Central to Junky Paul’s “thesis” that, in contrast to Islam — which he asserts is inherently violent, supremicist and persecutory — the foundational roots of Christianity are essentially peaceful in nature. To wit, we have this cockeyed notion:
Anyone at all familiar with Christian foundational texts, understands immediately that Christianity is by and large a pacifist religion. Christian foundational texts focus on spirituality and are almost completely devoid of political guidance. Christian foundations can best be described as “turn the other cheek.” Muslim foundations can best be described as “smite the unbelievers.”
Seeking to preempt the inevitable counterarguments that this audacious claim begs, Junky Paul is quick to note that:
Christianity, despite its pacifist foundations, has been used by political forces over centuries to enact all sorts of violence. Once it became the dominant religion in Southern Europe, it’s [sic] pacifist nature was quickly circumvented for any number of reasons, but none of these reasons could either then or now be justified using foundational Christian texts. As a result, Christians have always struggled back to their pacifist and peaceful roots.
It’s generally agreed that Christianity began as a relatively pacifist faith and that this position was prevalent through early Christian history. Even so, there’s some ambiguity in the portrayal of Jesus’ attitudes towards violence and war. For example, Jesus said “Do not suppose that I have come to bring peace to the earth. I did not come to bring peace, but a sword” (Matthew 10:34). This of course is actually taken out of context (most scholars would argue that its true meaning otherwise is the complete opposite), but since when did that ever stop radical demagogues and theological hacks from selectively quoting the Bible to justify their warlike impulses? And this is precisely where Junky Paul’s argument falls apart — in relying on different interpretations of the “foundational texts” of Christianity and Islam that have been made over time, one has to admit that the same kind of willful distortions can be applied equally to both faiths. Unfortunately, being a colossally ignorant bigot, Junky Paul is apparently unwilling to make any such concession in the case of Islam while at the same time breezily dismissing the way in which Christianity has been “hijacked” for purposes of war and plunder throughout most of its existence.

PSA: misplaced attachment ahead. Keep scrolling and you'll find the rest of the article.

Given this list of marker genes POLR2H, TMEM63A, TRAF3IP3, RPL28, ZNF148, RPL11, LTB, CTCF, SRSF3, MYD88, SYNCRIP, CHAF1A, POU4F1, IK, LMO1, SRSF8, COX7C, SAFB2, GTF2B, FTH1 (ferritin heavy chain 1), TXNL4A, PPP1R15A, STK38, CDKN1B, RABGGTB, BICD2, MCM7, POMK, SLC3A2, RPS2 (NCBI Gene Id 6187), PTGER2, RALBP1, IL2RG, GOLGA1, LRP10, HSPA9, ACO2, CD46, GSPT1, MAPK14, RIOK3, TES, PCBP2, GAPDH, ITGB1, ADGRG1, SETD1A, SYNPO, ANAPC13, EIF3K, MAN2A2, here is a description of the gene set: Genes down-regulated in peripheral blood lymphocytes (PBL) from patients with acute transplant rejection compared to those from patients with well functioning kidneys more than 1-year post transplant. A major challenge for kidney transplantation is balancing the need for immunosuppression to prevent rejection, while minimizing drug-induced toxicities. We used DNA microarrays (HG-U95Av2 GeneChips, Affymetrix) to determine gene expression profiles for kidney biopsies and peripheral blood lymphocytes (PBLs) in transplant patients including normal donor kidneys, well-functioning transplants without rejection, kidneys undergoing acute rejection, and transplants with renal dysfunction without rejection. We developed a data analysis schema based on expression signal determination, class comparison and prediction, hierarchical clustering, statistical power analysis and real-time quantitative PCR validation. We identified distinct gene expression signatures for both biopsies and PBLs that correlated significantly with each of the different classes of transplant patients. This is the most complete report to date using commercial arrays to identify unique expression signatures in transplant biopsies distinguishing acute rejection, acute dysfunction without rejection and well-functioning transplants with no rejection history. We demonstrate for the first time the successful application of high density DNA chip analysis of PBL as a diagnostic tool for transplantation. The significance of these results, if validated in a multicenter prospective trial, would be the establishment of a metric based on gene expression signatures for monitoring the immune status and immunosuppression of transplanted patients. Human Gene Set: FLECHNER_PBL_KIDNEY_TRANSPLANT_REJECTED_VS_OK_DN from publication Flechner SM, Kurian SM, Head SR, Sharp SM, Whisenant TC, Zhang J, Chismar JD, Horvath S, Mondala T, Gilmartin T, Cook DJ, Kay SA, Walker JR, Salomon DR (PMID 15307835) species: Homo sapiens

For example, some Christians maintain that the pacifistic directives of Jesus apply only to individuals, not nations and that the Bible distinguishes clearly between the two in both the Old and New Testaments. While salvation may be claimed by the individual, the soulless nations remain under the sway of the prince of this world who once offered them, without success, to Jesus. Thus it’s argued, these commands cannot apply to a nation-state. As the self-described “Christian libertarian” opinion columnist Vox Day wrote several years ago: “The truth is that the world will never know peace without the Prince of Peace, and to work for peace in the absence of Jesus Christ is to directly contradict the fundamental foundations of the Christian faith. Of wars and rumors of war, ‘do not be alarmed, such things must happen,’ Jesus said – so peace between nations is simply not a significant concern for the Christian.”
There is a strong tradition within Christian theology for this line of thinking and indeed the seeds of rejecting pacifism aren’t hard to find in the New Testament — Paul readily accepted the state’s right and power to use violence to enforce its will. Perhaps in part because of this, as soldiers in the army were gradually converted, they weren’t expected to resign and take up other pursuits.
When Constantine became a church patron and Christianity was established as the favoured religion in the Roman Empire the pacifistic attitudes were rapidly abandoned by the church. In fact, the pendulum swung so far that in the Council of Arles of 314, Christians who gave up arms even in time of peace would be excommunicated and by 416, only Christians could serve in the army.